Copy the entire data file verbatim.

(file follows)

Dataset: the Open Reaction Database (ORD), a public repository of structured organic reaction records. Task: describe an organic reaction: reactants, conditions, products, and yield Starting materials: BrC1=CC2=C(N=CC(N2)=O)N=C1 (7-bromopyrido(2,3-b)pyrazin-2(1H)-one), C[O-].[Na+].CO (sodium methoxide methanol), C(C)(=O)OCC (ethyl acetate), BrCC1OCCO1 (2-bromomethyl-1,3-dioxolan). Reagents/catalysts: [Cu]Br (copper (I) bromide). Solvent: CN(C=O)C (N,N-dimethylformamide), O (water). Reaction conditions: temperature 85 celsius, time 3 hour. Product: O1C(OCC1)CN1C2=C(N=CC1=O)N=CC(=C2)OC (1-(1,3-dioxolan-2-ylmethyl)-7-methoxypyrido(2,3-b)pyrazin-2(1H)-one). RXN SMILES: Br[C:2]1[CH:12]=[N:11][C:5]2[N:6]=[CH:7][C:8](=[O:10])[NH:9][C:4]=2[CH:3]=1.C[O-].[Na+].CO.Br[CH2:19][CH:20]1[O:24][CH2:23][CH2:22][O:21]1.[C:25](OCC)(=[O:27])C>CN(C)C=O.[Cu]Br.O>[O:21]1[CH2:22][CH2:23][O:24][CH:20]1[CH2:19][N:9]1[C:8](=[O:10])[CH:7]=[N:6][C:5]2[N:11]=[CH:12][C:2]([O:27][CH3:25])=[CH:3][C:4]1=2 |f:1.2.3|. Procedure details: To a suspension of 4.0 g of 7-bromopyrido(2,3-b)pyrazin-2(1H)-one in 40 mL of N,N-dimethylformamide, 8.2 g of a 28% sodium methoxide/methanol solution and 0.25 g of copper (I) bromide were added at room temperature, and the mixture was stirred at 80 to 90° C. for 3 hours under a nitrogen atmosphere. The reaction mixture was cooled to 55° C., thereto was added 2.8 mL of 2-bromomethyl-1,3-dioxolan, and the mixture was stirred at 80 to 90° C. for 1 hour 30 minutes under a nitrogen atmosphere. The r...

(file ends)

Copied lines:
Dataset: the Open Reaction Database (ORD), a public repository of structured organic reaction records. Task: describe an organic reaction: reactants, conditions, products, and yield Starting materials: BrC1=CC2=C(N=CC(N2)=O)N=C1 (7-bromopyrido(2,3-b)pyrazin-2(1H)-one), C[O-].[Na+].CO (sodium methoxide methanol), C(C)(=O)OCC (ethyl acetate), BrCC1OCCO1 (2-bromomethyl-1,3-dioxolan). Reagents/catalysts: [Cu]Br (copper (I) bromide). Solvent: CN(C=O)C (N,N-dimethylformamide), O (water). Reaction conditions: temperature 85 celsius, time 3 hour. Product: O1C(OCC1)CN1C2=C(N=CC1=O)N=CC(=C2)OC (1-(1,3-dioxolan-2-ylmethyl)-7-methoxypyrido(2,3-b)pyrazin-2(1H)-one). RXN SMILES: Br[C:2]1[CH:12]=[N:11][C:5]2[N:6]=[CH:7][C:8](=[O:10])[NH:9][C:4]=2[CH:3]=1.C[O-].[Na+].CO.Br[CH2:19][CH:20]1[O:24][CH2:23][CH2:22][O:21]1.[C:25](OCC)(=[O:27])C>CN(C)C=O.[Cu]Br.O>[O:21]1[CH2:22][CH2:23][O:24][CH:20]1[CH2:19][N:9]1[C:8](=[O:10])[CH:7]=[N:6][C:5]2[N:11]=[CH:12][C:2]([O:27][CH3:25])=[CH:3][C:4]1=2 |f:1.2.3|. Procedure details: To a suspension of 4.0 g of 7-bromopyrido(2,3-b)pyrazin-2(1H)-one in 40 mL of N,N-dimethylformamide, 8.2 g of a 28% sodium methoxide/methanol solution and 0.25 g of copper (I) bromide were added at room temperature, and the mixture was stirred at 80 to 90° C. for 3 hours under a nitrogen atmosphere. The reaction mixture was cooled to 55° C., thereto was added 2.8 mL of 2-bromomethyl-1,3-dioxolan, and the mixture was stirred at 80 to 90° C. for 1 hour 30 minutes under a nitrogen atmosphere. The r...